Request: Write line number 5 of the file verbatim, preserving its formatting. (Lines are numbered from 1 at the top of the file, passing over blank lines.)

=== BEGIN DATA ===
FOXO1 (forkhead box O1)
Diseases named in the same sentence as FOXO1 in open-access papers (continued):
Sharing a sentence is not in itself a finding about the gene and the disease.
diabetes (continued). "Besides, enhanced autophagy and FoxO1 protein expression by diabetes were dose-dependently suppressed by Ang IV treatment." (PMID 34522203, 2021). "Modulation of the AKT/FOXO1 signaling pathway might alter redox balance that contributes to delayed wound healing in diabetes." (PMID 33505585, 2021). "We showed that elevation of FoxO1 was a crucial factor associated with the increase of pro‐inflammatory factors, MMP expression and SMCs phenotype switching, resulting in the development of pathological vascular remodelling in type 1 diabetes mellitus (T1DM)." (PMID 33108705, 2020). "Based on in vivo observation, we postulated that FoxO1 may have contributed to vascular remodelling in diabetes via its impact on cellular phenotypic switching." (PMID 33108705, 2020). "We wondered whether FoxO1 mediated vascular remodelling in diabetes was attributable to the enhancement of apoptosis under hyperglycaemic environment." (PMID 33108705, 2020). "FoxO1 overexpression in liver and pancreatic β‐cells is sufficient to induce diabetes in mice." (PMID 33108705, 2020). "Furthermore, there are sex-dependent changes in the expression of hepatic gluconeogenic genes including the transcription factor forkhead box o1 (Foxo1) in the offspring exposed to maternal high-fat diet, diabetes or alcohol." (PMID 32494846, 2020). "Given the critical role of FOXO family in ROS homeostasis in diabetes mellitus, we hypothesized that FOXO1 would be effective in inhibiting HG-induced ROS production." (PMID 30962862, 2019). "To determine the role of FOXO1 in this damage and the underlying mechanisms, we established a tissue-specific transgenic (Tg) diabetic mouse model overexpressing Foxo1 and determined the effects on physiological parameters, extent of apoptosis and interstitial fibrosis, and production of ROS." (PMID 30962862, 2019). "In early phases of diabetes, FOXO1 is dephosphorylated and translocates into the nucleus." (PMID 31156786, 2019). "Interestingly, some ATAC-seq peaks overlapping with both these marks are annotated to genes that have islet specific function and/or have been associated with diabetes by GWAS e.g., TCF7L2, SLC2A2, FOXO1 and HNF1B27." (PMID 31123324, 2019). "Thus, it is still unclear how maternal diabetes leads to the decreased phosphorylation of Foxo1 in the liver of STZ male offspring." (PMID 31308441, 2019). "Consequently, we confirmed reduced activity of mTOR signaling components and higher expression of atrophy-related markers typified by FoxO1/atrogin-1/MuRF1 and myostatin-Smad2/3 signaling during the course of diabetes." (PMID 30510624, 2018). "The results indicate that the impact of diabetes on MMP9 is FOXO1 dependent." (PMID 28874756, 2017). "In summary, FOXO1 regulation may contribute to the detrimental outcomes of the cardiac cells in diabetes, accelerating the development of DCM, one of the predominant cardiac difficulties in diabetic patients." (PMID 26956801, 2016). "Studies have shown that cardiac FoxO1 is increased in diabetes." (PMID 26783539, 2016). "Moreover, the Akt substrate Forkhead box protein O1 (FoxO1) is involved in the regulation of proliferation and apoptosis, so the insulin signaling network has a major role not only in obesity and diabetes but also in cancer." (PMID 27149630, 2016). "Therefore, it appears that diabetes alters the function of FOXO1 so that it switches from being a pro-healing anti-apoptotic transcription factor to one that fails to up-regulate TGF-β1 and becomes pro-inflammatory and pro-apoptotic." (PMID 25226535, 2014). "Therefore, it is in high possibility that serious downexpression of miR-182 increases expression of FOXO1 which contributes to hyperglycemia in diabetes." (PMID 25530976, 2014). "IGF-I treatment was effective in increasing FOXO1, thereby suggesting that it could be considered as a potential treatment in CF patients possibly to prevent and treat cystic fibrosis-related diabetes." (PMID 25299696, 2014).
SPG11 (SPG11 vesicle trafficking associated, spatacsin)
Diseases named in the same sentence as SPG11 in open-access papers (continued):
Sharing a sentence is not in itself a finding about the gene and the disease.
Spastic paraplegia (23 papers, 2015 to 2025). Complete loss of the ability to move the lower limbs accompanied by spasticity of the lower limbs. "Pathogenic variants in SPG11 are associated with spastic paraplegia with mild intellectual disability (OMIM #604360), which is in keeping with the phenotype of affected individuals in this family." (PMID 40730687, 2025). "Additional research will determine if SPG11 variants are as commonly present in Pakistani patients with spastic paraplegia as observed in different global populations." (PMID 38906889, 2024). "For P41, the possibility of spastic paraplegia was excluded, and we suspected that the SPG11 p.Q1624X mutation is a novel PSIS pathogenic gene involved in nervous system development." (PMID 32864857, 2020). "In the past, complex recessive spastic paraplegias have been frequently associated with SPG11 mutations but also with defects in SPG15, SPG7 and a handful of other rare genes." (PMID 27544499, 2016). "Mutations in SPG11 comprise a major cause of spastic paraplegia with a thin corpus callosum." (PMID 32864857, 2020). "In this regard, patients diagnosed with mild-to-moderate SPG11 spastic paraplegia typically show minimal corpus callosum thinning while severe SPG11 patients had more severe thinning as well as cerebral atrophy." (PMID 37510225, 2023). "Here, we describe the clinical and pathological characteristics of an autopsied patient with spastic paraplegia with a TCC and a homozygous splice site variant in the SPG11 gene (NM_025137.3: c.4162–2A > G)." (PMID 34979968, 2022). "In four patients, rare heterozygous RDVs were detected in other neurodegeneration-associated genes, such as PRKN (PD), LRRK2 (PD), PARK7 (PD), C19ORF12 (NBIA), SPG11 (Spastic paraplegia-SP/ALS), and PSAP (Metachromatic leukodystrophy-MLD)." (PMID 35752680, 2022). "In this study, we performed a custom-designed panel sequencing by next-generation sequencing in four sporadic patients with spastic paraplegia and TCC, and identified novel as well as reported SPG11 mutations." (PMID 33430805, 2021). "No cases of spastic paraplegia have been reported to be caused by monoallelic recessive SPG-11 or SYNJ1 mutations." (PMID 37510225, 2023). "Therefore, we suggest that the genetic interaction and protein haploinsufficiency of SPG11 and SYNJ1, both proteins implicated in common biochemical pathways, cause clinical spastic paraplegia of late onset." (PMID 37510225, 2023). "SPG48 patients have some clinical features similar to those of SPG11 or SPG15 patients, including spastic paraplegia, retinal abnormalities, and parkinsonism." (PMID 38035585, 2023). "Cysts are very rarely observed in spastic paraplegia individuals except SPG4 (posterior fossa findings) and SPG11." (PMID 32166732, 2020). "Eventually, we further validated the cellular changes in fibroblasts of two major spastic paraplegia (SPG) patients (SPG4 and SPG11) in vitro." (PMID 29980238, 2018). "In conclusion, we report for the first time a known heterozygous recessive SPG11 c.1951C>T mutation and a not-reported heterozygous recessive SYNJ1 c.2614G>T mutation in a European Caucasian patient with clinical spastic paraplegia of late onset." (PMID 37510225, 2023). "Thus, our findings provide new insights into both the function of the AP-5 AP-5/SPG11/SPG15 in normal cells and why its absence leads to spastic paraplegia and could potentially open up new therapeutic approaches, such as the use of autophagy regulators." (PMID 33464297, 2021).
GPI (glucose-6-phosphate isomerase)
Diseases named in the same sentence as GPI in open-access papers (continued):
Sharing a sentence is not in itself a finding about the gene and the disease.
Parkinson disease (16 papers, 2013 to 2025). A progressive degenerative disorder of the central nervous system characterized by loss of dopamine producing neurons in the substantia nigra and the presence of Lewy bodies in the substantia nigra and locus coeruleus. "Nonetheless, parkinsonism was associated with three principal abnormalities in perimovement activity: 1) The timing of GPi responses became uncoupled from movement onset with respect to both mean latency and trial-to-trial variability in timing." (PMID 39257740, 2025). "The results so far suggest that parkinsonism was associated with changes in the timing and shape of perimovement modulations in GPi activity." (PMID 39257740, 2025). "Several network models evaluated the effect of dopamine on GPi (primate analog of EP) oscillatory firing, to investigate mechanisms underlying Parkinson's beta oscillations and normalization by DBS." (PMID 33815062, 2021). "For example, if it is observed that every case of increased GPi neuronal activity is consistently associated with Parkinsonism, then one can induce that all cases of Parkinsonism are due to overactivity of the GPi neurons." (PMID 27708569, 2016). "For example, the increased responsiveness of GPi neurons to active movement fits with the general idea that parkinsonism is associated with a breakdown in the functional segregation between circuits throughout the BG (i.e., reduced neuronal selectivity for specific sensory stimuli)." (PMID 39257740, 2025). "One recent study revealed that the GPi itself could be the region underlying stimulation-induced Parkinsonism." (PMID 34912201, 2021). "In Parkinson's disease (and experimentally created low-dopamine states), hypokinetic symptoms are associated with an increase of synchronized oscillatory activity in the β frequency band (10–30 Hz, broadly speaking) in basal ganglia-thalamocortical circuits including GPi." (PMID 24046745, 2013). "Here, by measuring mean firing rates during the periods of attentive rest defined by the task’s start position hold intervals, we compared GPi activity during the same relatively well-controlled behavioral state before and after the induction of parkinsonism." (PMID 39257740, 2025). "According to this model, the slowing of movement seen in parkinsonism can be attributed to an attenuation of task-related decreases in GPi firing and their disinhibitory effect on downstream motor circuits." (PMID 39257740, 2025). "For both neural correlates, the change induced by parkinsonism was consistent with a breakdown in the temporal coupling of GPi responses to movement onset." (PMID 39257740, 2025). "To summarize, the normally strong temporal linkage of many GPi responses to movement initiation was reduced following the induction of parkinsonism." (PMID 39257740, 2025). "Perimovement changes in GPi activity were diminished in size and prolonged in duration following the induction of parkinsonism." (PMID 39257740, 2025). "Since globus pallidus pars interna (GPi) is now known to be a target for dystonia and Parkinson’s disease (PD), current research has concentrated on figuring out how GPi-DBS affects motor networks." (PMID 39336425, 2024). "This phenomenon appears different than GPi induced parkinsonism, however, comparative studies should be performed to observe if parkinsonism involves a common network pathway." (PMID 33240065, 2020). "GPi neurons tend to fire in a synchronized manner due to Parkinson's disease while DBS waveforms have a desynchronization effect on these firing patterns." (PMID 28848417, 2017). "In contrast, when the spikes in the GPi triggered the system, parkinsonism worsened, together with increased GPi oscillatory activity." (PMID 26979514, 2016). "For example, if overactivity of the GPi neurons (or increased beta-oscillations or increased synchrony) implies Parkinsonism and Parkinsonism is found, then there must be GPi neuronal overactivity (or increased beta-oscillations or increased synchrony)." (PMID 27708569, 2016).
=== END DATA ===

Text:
SPG11 (SPG11 vesicle trafficking associated, spatacsin)